Will the 'Google Map toilet finder' help towards a Swachh Bharat?
Ever been stuck in the middle of some place outdoors stressed at how long you'll have to hold before you reach a toilet?
Google has a rescue plan for such situations that was launched yesterday by Union Minister M Venkaiah Naidu.
Whip out your smart phone, open Google Maps and type "toilet". Voila! Little red dots mark all the toilet options surrounding you. Click on the one nearest to you and you have just the information you need: Exact location, timings, phone number, a picture and a review, which will reflect once people start actually using the toilets.
The facility is no doubt useful, especially in a country that has made cleanliness its national agenda. It is especially useful for women travellers who don't enjoy the cultural luxury of relieving themselves on roadsides.
Building a finder unlike others
The need to have a digital toilet finder was detected last year. In fact, the government's own Swachh Bharat toilet finder is a good app that shows you more public toilets with additional information such as whether it is paid or free, western or Indian, disabled-friendly and whether it contains the facility to dispose sanitary napkins. The app also helps you filter your requirements to enable a more accurate search result. But the app has seen very few users. After all when our phones are already loaded with apps, who wants to waste phone memory to download a toilet finder app unless you are very pregnant or diabetic.
The Google toilet finder is not a separate app. It is merely a facility within the existing Google Maps that now enables you to search for toilets, as you would for ATMs, petrol pumps and hospitals. There lies the first and foremost reason why this will be used more than all the others.
So far, data on the geographic location of two lakh toilets has been gathered and it will look to integrate data on all public toilets - even those in private buildings - with Google Maps. When launched, the app will have additional features such as cleanliness ratings, whether the toilet is of western or Indian style, or if it is free or paid. For now, the Google toilet locator will have details on just the location of all toilets in the National Capital Region (Delhi, Gurgaon, Faridabad, Ghaziabad and Noida) and Madhya Pradesh, to be followed by other states soon.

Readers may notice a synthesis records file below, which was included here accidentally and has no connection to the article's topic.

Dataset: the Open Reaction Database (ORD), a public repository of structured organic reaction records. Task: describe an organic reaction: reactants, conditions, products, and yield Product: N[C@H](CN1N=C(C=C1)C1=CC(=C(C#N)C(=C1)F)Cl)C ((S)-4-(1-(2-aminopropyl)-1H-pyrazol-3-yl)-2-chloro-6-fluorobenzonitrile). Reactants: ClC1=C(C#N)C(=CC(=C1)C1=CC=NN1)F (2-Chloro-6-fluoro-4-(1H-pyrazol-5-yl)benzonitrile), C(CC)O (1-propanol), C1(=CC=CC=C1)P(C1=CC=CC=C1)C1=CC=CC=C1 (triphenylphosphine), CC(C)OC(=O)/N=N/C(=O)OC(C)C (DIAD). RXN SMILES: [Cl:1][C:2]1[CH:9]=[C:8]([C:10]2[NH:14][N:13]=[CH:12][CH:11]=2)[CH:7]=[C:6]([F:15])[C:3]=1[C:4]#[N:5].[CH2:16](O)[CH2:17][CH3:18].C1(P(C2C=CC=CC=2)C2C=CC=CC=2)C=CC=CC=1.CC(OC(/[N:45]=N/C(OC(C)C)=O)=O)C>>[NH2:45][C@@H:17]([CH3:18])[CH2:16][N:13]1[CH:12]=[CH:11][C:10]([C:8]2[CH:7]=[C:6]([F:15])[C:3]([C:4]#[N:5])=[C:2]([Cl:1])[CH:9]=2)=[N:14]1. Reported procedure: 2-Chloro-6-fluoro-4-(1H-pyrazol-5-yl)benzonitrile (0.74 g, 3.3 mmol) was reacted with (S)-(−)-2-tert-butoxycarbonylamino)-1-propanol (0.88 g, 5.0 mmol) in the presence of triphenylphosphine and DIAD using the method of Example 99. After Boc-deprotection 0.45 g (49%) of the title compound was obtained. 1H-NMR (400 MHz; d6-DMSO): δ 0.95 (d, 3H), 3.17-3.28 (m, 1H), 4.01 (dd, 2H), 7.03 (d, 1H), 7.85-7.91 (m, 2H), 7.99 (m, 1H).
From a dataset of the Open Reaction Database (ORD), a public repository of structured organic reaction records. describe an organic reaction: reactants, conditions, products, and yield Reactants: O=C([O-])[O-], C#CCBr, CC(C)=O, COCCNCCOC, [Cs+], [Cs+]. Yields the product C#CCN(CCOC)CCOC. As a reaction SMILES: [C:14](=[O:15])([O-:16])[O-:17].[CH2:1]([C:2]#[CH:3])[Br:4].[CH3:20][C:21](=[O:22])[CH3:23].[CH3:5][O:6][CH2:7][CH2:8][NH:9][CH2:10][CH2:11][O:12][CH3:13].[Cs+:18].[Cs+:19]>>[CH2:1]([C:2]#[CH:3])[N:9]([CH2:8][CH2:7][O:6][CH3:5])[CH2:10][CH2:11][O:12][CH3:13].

Will this help?
Data says only a third of all mobile phone users in India have a smart phone. That's only 30 million Indians. But with this government's push towards digitisation, that amount is expected to grow rapidly. While the Google toilet finder might seem to impact an insignificant population, that is set to change.
Speaking about the progress of the Swachh Bharat Mission in urban areas since its launch in October 2014, Naidu said the mission picked up momentum in 2016 with 502 cities and towns including the New Delhi Municipal Council declaring themselves 'Open Defecation Free'. Another 237 cities and towns are set to become ODF by March next year.
Against the target of constructing 66 lakh individual household toilets, 27,81,883 such toilets have already been built and construction of another 21,43,222 is in progress. While over five lakh community and public toilet seats are to be built, 1.07 lakh seats have already been built so far and another 1.30 lakh toilet seats are under construction.
The toilet finder might be making a sliver of a dent in India's sanitation problem, considering it will be ultimately used by the urban English speaking elite. But putting the spotlight on public toilets and seeking direct user reviews could result in a push to radically improving their condition.
The fact remains that until literacy and digitisation translate into ground realities, the Google toilet finder will be just another well designed tool made in a climate that's not yet ripe for the next sanitation revolution.